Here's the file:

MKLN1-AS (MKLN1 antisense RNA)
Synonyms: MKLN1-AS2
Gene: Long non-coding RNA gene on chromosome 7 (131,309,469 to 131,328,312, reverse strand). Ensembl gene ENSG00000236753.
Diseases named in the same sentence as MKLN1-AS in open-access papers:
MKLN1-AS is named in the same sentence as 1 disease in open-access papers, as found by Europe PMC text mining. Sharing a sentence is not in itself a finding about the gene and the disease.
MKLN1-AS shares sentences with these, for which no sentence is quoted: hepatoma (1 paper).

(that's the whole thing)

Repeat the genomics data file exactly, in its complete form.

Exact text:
MKLN1-AS (MKLN1 antisense RNA)
Synonyms: MKLN1-AS2
Gene: Long non-coding RNA gene on chromosome 7 (131,309,469 to 131,328,312, reverse strand). Ensembl gene ENSG00000236753.
Diseases named in the same sentence as MKLN1-AS in open-access papers:
MKLN1-AS is named in the same sentence as 1 disease in open-access papers, as found by Europe PMC text mining. Sharing a sentence is not in itself a finding about the gene and the disease.
MKLN1-AS shares sentences with these, for which no sentence is quoted: hepatoma (1 paper).